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Sex, Laws, and Cyberspace Hardcover – February 28, 1996


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Editorial Reviews

Amazon.com Review

By far the best-documented and most level-headed, readable, and informative book yet on the subject of freedom of speech on the Internet. Wallace and Mangan provide blow-by-blow chapters detailing the backgrounds and legal proceedings in each of the primary landmark U.S. episodes to date:

Memphis vs. Robert Thomas' Amateur Action pornography BBS
U.S. Government vs. Phillip Zimmerman's PGP
The University of Michigan student's snuff postings
Stratton stockbrokerage vs. Prodigy
The Church of Scientology vs. the world, in attempts to squelch anti-Scientology discussions on the Net
Comon sense vs. Martin Rimm's so-called "quantitative analyses" of Net pornography
Candyland's Bomb recipe pages
U.S. Senate Communications Decency Act proceedings
and thoughtful analyses of precedents in the legislation of previous telecommunications technologies (telephony, radio, and television)

My only complaint: either the authors (or, more likely, the publishers) opted for a sensationalized title that does not do justice to the much broader coverage actually provided. Highest Recommendation.

From Publishers Weekly

The Internet, in the authors' provocative analogy, is "a constellation of printing presses and bookstores, and thereby entitled to the full protection of the First Amendment." Using a series of detailed case studies, this legal handbook condemns as inappropriate to cyberspace the Supreme Court's 1973 standard whereby a local community can set nationwide criteria for what constitutes obscene or indecent speech. Wallace, a lawyer, vice-president of Pencom Systems and author of The Computer Consultant's Legal Guide, and computer journalist Mangan blast the Communications Decency Act, just passed by Congress, as a radical attack on First Amendment guarantees of free speech. This legislation, going far beyond its purported aim of banning violent and pornographic material, could be used to censor and criminalize political and sexual speech, they warn. Setting forth a moral, political and legal framework for the decisions facing Congress and the courts, the authors advocate a voluntary self-rating system as the only restriction applicable to cyberspace.
Copyright 1996 Reed Business Information, Inc.
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Product Details

  • Hardcover: 304 pages
  • Publisher: Henry Holt & Co; 1st edition (February 28, 1996)
  • Language: English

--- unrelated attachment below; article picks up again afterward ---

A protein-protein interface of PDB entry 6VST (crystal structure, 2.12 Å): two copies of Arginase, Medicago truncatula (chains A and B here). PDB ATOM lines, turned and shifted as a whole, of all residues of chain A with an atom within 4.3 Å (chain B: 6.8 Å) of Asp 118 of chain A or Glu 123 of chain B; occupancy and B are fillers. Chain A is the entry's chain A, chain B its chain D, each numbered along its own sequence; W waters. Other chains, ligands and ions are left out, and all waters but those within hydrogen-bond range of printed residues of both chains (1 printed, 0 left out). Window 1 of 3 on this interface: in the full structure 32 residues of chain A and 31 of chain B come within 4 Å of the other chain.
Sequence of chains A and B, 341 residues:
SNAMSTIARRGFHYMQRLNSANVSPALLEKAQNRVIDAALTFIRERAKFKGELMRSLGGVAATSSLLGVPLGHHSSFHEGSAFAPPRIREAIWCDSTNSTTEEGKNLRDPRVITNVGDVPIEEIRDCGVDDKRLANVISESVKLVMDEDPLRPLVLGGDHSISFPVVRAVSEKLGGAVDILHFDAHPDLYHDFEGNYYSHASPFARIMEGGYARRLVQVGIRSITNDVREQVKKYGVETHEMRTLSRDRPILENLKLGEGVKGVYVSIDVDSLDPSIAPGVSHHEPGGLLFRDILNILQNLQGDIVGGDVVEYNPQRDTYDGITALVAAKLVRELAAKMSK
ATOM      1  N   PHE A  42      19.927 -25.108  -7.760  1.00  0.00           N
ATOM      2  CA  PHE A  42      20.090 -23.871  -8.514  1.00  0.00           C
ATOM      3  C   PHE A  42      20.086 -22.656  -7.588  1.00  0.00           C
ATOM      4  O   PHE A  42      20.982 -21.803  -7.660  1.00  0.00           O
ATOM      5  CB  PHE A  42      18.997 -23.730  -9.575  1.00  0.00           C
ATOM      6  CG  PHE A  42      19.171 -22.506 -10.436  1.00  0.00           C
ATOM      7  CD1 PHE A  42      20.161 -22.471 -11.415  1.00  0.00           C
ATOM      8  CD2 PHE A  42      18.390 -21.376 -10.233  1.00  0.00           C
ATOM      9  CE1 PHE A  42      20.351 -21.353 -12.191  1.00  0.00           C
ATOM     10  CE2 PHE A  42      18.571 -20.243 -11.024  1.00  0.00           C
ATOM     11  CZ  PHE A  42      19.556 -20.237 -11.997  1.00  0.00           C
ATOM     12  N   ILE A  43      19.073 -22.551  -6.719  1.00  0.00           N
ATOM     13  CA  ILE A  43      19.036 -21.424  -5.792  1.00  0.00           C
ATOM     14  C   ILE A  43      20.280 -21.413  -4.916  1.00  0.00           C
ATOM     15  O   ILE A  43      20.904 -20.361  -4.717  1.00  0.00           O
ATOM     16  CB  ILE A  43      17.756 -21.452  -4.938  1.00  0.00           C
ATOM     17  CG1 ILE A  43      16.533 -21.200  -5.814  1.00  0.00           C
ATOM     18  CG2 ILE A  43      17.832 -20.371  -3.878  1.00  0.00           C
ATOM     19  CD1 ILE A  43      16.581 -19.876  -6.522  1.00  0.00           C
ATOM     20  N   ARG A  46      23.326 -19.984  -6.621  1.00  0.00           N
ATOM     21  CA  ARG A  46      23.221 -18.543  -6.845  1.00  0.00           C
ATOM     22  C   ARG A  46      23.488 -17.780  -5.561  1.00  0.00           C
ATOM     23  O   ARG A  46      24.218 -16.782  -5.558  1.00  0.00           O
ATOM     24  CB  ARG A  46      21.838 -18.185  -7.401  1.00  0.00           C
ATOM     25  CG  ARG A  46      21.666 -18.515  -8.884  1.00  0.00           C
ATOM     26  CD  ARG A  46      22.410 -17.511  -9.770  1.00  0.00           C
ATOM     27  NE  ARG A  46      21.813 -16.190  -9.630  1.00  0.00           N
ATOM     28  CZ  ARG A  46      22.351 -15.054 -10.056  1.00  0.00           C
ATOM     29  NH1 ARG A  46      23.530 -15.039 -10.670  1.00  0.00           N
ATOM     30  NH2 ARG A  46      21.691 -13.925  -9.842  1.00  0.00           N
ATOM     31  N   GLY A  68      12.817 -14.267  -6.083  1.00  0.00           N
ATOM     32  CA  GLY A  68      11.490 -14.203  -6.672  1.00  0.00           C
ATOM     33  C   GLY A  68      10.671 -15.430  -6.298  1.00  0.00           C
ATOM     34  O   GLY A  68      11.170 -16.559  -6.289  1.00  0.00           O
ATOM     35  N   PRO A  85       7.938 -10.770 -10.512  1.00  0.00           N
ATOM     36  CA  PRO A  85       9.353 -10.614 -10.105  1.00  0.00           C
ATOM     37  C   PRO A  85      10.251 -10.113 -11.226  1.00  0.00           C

• ISBN-10: 0805047670
  • ISBN-13: 978-0805047677
  • Product Dimensions: 1.2 x 6.2 x 9.2 inches
  • Shipping Weight: 1.2 pounds
  • Average Customer Review: 3.2 out of 5 stars  See all reviews (6 customer reviews)
  • Amazon Best Sellers Rank: #6,945,788 in Books (See Top 100 in Books)

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Customer Reviews

3.2 out of 5 stars

Most Helpful Customer Reviews

5 of 6 people found the following review helpful By Felix Sonderkammer on November 20, 2001
Format: Paperback
I own but have not read Sex Laws and Cyberspace in its entirety. This is because the book is poorly written and hard to read.
The book deals with cogent questions about types of pornography and legal problems in the theory and practice of censoring it.
However, it appears Wallace and Mangan aimed at length instead of lucidity in each paragraph and chapter. Reading page after page of their rambling narrative is simply too much.
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2 of 2 people found the following review helpful By A Customer on October 18, 2003
Format: Paperback
The title of the review about sums everything up. It started off very slow and boring and I almost put it down. I was sick, however, and struggled on. The book gets a lot better in later chapters, but since it references the beginning a lot, you have to struggle through the beginning. There's some really good quotes in the last chapter. The use of traditionally offensive issues like online kiddie porn and violent "erotica" to illustrate the issues (in the beginning) was a decent attempt to shock the reader into re-examining digital law from other perspectives, but may backfire or upset some.

As others have noted, though, it is quite dated.
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By David Jackson on August 20, 2013
Format: Hardcover Verified Purchase
this book does not cover the topic as expected. I was disappointed in the contents and actually wanted to send it back to the shipper. In this case it's just a lesson learned.
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